Camas city and school district leaders are in the process of nailing down their list of legislative priorities they hope state legislators from the newly redrawn 17th District will fight for during the 2023 Washington State Legislative session.
On Dec. 19, interim Camas City Administrator Jeff Swanson presented a list of possible 2023 legislative priorities to Mayor Steve Hogan and members of the Camas City Council.
Among the issues up for inclusion on the city’s list of 2023 legislative priorities are the following:
- Funding for the Camas Slough Bridge replacement, which would likely take a multi-year package and would require money for right-of-way acquisitions;
- Additional funding to continue building a lake management plan — and to implement the plan — to protect Camas’ Lacamas, Round and Fallen Leaf lakes;
- Funding to help pay for the city’s planned upgrades to its historic Crown Park;
- Advocating with other local cities for a criminal justice training center to be built in Southwest Washington. Swanson said many city leaders and police chiefs in Washington have pushed for regional criminal justice centers to be placed around the state to help make a career in law enforcement more attractive for people who have family responsibilities and cannot easily be away from their homes for four to five months to attend the state’s one police academy;
- Funding assistance, possibly through the Washington Department of Commerce’s capital budget, to help replace two failing fire stations, including the Camas-Washougal Fire Department’s headquarters’ building in downtown Camas; and
- Funding for upgrading the city’s internet technology (IT) security.
Swanson said he intended to bring the legislative priorities list back to the Council at a workshop on Jan. 3, 2023, to discuss in more detail.
Camas School District considers its ’23 legislative priorities
Camas School Board members also kicked off a legislative priorities discussion during the Board’s Dec. 12 workshop.
Camas School District Superintendent John Anzalone led the school board members through the Educational Service District (ESD) 112’s top legislative priorities — additional funding for special education to alleviate local school district’s reliance on local levy funds; a need to fix and fully fund a state transportation model to get students to and from school; addressing students’ increased mental and behavioral health needs; and addressing the state’s supermajority rule that may be preventing some school districts from securing local funding to upgrade and modernize their school facilities when they get more than 50% support from voters but can’t meet the supermajority voting requirement.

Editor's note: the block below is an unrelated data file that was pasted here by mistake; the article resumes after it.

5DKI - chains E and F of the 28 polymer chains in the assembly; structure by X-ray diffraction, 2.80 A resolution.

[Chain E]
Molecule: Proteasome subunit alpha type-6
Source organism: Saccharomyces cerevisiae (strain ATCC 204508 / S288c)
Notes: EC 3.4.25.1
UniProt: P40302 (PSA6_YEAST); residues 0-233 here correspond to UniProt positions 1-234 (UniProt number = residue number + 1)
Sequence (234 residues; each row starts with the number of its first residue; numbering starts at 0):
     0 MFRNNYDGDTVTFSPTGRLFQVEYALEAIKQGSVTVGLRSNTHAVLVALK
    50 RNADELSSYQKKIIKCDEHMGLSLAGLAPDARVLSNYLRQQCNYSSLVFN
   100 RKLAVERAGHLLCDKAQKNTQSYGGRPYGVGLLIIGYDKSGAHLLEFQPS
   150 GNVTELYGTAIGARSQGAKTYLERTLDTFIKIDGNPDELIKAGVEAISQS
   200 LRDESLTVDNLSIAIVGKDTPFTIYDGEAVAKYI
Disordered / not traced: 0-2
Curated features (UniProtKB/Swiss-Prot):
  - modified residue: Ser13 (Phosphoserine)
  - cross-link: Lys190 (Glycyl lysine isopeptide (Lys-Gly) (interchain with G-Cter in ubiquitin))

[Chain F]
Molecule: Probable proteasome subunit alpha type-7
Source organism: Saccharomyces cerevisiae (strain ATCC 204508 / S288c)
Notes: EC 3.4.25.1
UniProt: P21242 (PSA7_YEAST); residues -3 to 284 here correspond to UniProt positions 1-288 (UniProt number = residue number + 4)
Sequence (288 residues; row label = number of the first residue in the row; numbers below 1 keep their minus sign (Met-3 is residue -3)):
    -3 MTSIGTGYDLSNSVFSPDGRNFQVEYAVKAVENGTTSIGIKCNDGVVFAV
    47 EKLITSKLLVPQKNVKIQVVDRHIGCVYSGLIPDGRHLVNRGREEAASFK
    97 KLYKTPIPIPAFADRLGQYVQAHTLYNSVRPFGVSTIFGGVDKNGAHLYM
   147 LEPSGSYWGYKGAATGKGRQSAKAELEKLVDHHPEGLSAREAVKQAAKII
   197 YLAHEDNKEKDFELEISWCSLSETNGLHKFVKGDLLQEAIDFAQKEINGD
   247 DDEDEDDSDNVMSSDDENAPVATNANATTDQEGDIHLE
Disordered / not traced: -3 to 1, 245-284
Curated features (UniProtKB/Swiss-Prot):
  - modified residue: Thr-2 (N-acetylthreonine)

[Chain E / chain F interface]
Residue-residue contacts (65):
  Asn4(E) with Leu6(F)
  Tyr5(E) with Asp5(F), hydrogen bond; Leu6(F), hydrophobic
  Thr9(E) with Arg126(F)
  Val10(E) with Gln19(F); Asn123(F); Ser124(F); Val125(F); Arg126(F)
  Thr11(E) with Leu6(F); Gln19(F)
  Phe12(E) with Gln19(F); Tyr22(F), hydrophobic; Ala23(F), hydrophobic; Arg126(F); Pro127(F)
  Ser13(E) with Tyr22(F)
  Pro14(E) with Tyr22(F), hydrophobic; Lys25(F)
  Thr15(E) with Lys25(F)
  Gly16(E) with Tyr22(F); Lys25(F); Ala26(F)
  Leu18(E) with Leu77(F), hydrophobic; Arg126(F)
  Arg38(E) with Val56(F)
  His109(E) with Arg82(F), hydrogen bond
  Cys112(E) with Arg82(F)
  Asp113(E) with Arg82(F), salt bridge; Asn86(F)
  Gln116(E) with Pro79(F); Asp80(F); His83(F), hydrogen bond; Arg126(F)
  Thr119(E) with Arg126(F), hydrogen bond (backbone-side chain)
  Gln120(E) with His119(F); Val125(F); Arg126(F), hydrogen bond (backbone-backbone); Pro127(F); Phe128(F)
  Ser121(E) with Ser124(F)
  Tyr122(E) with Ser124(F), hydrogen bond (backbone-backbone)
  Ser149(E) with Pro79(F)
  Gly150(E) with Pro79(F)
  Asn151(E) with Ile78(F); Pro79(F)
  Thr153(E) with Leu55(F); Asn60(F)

While most Camas School Board members agreed the priorities established by the regional ESD 112, which includes the Camas and Washougal school districts, are important, the majority of Camas board members also wanted to see CSD come up with its own list of priorities to take to representatives from the 17th Legislative District before the start of the 2023 Washington Legislative session.
Two issues Camas School District leaders could also focus on — in addition to those priorities posed by the ESD 112 — include a need for a “regionalization factor” that could provide more money to school districts, like Camas, that have a higher cost of living, making it harder to attract new educators and school support staff; and an experience factor that could provide more funding to districts — also like Camas — that have a high number of highly experienced teachers, who may earn substantially more than new teachers.
“We do (employ) several seasoned, veteran teachers, so we tend to pay more for our teachers than other districts,” Jasen McEathron, the district’s director of business services, told school board members on Dec. 12. “There used to be funding (for the “experience factor,”) but we missed out on that when McCleary was put in place.”
McEathron said the district also could benefit from a better school transportation funding model as well as from increased funding for its special education programs and students.
“(Currently), 25 to 30 cents of every dollar we spend (on special education) is locally funded,” McEathron noted.
The school board members said they also would like to include visual elements on their 2023 legislative priorities list to help legislators better understand why the issues are important to Camas School District, how much it might cost, and how the district would utilize the funding.